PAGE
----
Some commenters noted that in their organizations every employee has a responsibility for safety. A number of the commenters also noted that overall authority and responsibility was vested in a number of individuals, including the General Manager/Transit Director, Chief Operating Officer/Operations Manager, Facilities Managers, Maintenance Manager, and the Chief Safety Officer and staff. A few commenters stated that FTA already has a process for identifying safety-sensitive personnel subject to its Drug and Alcohol Testing program requirements and recommended that FTA adopt a similar process to identify those subject to the safety rules. Two commenters noted that this decision should be at the discretion of the transit agency as some agencies, because of size, may have a person serving as the safety person in addition to other duties. Two other commenters stated that it varies depending on the size of the agency and the position should be identified by the transit agency General Manager.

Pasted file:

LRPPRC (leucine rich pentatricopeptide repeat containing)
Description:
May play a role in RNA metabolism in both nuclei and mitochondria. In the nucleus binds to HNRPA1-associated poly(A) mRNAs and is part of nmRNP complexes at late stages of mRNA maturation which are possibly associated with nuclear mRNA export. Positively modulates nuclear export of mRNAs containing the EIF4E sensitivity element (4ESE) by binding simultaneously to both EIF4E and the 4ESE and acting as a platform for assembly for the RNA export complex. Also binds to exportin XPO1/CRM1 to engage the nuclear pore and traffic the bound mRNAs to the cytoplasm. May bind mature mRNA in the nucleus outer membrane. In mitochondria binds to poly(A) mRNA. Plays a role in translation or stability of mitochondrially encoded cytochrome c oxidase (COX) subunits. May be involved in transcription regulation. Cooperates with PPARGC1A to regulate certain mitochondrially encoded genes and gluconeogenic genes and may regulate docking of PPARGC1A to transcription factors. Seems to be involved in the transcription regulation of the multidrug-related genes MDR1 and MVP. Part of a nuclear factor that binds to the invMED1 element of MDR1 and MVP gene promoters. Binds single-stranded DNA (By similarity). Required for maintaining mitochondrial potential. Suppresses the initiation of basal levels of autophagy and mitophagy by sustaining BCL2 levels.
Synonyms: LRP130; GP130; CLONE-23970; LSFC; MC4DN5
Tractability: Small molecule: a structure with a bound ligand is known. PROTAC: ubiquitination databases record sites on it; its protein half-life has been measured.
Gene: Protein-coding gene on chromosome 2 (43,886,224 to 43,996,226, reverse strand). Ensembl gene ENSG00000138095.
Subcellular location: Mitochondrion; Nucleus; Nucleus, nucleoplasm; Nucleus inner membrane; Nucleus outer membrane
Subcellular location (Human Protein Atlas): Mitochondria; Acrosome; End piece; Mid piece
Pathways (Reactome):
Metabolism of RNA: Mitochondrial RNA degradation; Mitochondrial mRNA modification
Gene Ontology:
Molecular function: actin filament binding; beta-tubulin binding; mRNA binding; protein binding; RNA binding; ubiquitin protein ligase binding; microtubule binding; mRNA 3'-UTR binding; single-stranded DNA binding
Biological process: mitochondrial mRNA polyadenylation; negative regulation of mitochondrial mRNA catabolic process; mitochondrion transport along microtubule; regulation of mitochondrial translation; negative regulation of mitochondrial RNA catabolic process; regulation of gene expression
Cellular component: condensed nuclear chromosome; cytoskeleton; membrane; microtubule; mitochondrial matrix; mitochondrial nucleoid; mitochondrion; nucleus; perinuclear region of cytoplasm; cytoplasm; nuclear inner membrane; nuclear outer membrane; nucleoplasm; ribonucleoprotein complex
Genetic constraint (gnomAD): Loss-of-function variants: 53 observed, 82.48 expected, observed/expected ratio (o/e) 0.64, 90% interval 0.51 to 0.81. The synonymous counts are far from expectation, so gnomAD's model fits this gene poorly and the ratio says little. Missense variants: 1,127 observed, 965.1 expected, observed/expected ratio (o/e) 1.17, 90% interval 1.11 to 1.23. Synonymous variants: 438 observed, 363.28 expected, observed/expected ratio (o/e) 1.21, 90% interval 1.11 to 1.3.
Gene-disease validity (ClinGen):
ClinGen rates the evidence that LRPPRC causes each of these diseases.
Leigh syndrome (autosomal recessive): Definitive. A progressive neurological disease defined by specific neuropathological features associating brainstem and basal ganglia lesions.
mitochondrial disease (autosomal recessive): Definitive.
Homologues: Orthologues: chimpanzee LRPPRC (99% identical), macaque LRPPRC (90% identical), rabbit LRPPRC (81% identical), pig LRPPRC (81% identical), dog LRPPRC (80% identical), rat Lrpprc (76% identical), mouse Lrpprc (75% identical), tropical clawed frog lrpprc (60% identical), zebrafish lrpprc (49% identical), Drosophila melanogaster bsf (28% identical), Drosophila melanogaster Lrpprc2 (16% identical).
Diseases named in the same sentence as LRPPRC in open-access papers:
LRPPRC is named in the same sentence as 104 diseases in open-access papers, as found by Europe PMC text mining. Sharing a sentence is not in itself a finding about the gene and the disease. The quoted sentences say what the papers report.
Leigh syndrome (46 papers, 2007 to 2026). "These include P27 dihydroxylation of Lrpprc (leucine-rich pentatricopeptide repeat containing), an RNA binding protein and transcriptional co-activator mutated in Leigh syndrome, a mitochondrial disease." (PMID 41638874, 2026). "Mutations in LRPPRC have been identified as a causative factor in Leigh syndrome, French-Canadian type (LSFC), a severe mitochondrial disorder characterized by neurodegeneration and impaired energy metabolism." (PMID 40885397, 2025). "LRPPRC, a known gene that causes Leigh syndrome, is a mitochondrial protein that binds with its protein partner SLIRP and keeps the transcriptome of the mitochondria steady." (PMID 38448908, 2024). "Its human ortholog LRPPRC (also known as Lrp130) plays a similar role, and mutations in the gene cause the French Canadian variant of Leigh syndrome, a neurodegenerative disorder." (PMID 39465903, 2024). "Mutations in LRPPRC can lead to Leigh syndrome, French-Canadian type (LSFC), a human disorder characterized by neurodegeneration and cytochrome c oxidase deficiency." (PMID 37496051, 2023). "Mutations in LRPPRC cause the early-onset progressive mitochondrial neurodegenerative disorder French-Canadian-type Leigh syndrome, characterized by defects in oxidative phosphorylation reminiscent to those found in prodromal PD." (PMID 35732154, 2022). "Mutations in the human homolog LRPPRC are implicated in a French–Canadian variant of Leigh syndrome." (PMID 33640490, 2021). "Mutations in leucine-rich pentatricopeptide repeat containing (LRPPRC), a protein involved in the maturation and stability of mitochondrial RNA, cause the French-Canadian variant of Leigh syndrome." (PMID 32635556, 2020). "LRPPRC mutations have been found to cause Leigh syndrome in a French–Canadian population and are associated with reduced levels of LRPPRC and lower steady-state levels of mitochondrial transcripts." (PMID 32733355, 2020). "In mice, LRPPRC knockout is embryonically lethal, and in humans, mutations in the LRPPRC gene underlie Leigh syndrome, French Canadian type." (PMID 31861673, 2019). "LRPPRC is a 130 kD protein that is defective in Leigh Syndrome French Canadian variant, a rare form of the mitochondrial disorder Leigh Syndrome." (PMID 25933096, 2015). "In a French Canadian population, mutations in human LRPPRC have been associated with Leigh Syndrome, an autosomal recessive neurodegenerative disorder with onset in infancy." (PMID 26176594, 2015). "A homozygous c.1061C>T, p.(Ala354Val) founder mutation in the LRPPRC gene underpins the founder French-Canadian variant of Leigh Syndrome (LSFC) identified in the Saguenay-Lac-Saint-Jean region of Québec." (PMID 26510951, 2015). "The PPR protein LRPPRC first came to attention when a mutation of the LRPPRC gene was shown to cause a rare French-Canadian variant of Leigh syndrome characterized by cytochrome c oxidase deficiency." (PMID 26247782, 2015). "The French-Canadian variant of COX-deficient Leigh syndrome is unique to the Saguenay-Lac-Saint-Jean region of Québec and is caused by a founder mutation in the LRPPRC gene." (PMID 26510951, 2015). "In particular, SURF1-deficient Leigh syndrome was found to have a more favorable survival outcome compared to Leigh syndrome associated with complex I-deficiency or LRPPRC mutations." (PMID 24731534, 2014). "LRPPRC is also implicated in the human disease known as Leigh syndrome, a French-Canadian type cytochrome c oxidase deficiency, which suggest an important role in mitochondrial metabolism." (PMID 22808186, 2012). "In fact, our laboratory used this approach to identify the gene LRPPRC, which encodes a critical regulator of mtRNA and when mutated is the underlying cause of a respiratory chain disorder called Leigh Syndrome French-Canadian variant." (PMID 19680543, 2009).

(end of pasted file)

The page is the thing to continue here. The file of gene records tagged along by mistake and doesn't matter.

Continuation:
With regard to the series of questions about operations personnel, thirty-one commenters responded. Many of the comments were similar to responses to the question above; however, a number of commenters specifically addressed operations personnel. These commenters identified widely varied and diverse operations positions that are directly responsible for safety oversight to include: Operations Supervisors, Department Managers/Supervisors, Safety Department personnel/Safety Managers/Director of Safety, Safety/Training Officer, all supervisory and management personnel, Chief Operating Officer, Operations Managers, Maintenance Directors, and Transportation Safety Specialist.